3

Content of a file named file

testing 1
testing 2

Command tested

exec 3<> ./tmp
cat file 1>&3 3>&1

Outputs nothing. Why?

I read my command as

cat content in file, then read STDOUT and give it to file descriptor 3 and then take the content from file descriptor 3 and give it's content to STDOUT

Am I reading my command wrong ?

How shall I read my command in order to understand it better and get the output of file


After understanding your answer Stéphane, I tried the following commands

cat file 1>&3 3> ofile

which didn't write the contents of fd 3 (which gets it's content from fd 1 i.e STDOUT) to ofile

but the I tried the following command

cat file 1>&3 && cat <3

which printed the content of fd 3 to the STDOUT.

Why didn't fd 3 write to ofile when fd 3 has the content of fd 1 ?


Stéphane, the command Jesse_b mentioned in the comments below i.e

cat file 3> ofile 1>&3 

works and does write the content of file to ofile but the command

cat file 1>&3 3> ofile

as I mentioned earlier fails to write to ofile.

How did the placement of 1>&3 at the end and at the beginning of 3> ofile affect the output of these two commands ?

  • I don't think that is how any of this works. If you would like your command to read the contents of file to STDOUT you can execute this command: cat file If you want to redirect STDOUT to something else you can do cat file > or cat file 1> – Jesse_b Jul 28 '17 at 21:37
  • When you do 1>&3 you aren't saying "redirect 1 to 3" you are saying "redirect 1 and 3" – Jesse_b Jul 28 '17 at 21:38
  • 1
    Try cat file 3> ofile 1>&3 also I don't think your second command is actually working. I think it's executing: cat file and throwing away 1>&3 && cat <3 – Jesse_b Jul 28 '17 at 22:35
  • I'm not exactly sure how it works but I know if you want to throw away all output you put it at the end like this: command > /dev/null 2>&1 – Jesse_b Jul 29 '17 at 1:31
4

cmd x>&y says: "redirect fd x to whatever resource fd y is redirected to"

So in:

cat 1>&3 3>&1

You're saying that cat's fd 1 (stdout) should go to the same resource as open on fd 3, that is ./tmp open in read+write mode; and then fd 3 to the same resource as open on fd 1, which you've just made to be ./tmp.

So cat will be started with both its fds 1 and 3 redirected to ./tmp. cat doesn't do anything with its fd 3, you can redirect cat's fd 3 to anything you like, it will have no effect.

However it does write the content of file to its fd 1, so you'll find the content of file written at the start of ./tmp.

cat file writes the content of file only once and only to one fd. If you want something that write the content of file twice to two different fds, you'd want tee instead:

In

< file tee ./tmp

tee would write what it reads from its fd 0 (here redirected to file open in read-only mode) to both ./tmp (open in write only mode with truncate) and its fd 1 (stdout).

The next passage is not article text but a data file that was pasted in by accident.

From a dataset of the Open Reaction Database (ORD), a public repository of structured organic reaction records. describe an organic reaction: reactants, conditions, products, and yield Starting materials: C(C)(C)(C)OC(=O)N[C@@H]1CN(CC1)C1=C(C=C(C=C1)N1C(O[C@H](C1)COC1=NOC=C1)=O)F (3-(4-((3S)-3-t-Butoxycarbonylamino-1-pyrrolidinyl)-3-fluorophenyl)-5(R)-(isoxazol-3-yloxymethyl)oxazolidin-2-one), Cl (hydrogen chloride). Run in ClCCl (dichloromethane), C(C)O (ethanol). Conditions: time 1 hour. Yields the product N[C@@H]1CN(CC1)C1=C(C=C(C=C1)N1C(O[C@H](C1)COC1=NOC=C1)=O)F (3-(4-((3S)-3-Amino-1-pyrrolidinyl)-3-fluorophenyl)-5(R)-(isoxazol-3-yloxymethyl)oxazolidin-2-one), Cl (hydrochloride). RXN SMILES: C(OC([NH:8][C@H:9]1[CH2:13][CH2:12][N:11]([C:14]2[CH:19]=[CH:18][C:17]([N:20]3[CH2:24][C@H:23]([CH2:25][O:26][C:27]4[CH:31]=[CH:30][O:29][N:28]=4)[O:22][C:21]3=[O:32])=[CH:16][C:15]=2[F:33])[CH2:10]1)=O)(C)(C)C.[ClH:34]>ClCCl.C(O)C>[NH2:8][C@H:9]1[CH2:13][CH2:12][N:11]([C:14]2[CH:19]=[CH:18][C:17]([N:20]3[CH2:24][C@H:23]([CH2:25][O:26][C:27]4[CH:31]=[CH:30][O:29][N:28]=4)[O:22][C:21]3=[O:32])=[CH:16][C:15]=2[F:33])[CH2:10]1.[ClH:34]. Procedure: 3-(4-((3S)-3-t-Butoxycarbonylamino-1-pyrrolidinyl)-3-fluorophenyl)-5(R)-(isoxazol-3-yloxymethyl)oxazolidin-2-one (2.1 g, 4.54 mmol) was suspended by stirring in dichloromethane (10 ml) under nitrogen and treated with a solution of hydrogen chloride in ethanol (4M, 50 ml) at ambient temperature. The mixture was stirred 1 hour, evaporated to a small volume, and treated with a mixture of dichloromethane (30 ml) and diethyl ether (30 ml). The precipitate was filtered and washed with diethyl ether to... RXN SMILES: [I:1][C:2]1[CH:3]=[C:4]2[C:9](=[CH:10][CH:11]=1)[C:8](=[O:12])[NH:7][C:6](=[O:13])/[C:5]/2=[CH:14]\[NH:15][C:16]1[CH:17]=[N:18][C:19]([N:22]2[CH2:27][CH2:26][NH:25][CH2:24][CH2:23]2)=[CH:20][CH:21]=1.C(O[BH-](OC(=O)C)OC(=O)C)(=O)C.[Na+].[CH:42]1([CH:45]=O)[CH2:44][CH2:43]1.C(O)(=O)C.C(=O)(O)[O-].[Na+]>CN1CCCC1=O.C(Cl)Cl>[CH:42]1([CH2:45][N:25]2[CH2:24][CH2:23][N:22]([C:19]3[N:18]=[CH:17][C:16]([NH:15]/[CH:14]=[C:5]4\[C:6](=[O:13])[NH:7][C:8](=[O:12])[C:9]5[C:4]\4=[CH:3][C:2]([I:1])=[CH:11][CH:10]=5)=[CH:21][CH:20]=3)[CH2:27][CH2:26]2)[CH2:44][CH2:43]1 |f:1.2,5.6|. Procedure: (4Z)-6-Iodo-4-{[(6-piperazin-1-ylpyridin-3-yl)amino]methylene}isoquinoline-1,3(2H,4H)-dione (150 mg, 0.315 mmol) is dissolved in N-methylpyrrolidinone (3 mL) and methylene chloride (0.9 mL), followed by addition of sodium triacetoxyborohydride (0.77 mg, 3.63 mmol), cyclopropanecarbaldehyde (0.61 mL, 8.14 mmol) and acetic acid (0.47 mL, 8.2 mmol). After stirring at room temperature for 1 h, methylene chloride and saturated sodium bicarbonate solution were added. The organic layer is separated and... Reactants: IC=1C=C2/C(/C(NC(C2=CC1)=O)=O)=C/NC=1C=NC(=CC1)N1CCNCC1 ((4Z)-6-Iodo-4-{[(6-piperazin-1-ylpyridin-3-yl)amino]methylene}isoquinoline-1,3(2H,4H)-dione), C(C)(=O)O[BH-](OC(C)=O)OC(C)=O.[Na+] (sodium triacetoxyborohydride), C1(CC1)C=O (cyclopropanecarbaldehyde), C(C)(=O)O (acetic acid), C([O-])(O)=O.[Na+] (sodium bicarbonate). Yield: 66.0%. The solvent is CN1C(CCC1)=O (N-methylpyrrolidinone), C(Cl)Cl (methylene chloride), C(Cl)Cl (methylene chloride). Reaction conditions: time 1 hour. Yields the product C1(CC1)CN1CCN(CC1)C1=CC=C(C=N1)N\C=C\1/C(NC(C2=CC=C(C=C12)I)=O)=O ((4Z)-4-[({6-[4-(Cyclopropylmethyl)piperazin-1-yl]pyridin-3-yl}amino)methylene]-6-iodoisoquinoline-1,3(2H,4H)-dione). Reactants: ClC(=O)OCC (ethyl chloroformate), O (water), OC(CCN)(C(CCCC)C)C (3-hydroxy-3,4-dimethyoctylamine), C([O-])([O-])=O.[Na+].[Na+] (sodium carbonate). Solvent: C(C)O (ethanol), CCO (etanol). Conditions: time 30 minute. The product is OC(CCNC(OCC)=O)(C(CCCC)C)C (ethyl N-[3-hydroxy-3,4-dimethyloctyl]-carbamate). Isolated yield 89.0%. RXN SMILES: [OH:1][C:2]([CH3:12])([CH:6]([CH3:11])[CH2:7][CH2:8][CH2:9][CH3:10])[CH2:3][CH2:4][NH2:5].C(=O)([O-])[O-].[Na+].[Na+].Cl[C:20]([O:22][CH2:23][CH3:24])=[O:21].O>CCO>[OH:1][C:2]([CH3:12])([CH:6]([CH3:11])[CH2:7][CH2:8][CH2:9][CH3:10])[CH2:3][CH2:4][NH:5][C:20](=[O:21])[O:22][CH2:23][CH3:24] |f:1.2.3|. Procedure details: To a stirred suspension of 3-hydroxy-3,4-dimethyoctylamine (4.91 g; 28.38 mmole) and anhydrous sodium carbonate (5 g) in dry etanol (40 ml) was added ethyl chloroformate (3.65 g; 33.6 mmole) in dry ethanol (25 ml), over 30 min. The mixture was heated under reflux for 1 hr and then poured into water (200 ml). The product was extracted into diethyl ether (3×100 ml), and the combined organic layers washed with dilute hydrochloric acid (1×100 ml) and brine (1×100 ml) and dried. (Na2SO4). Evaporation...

While it's possible to tell tee to open ./tmp in append mode with -a, you can't tell it to open ./tmp in read+write mode without truncation like 3<> does.

For that, you'd need:

< file tee /dev/fd/3 3<> ./tmp

which would work except on Linux, or resort to using zsh and its builtin teeing facility:

cat < file 3<> ./tmp >&1 >&3 3>&-

With fd 1 being redirected twice, zsh, when the mulltios option is enabled (on by default), would do an internal tee to forward the output to both destinations (by running an internal process that reads cat's output and writes it to both destinations).

The temporary use of fd 3 is to work around the the problem that in

cat < file >&1 1<> ./tmp

zsh would complain with zsh: file mode mismatch on fd 1 as it supposes you want to read from ./tmp.

  • Thank you for clearing why my code didn't work but there's one more problem that I would like you to look into. I have updated my question after reading your answer, please have a look. – GypsyCosmonaut Jul 28 '17 at 22:33
  • @GypsyCosmonaut, see edit that stresses the fact that cat doesn't touch its fd 3, so there's no point trying to make it point to anything. – Stéphane Chazelas Jul 28 '17 at 22:36
  • There's one more problem, updated my question again, please have a look. – GypsyCosmonaut Jul 28 '17 at 23:05
  • @GypsyCosmonaut, redirections are processed from left to right. in cat file 1>&3 3> ofile you're redirecting fd 1 to whatever resource was open on fd 3 (if there was a exec 3<> ./tmp before, then that will be that) and then fd 3 to ofile. So we have 1 goes ./tmp, 3 goes to ofile. cat doesn't do anything with its fd 3, so all you get is an empty ofile because it was open with truncation and nothing was ever written to it. – Stéphane Chazelas Jul 28 '17 at 23:34

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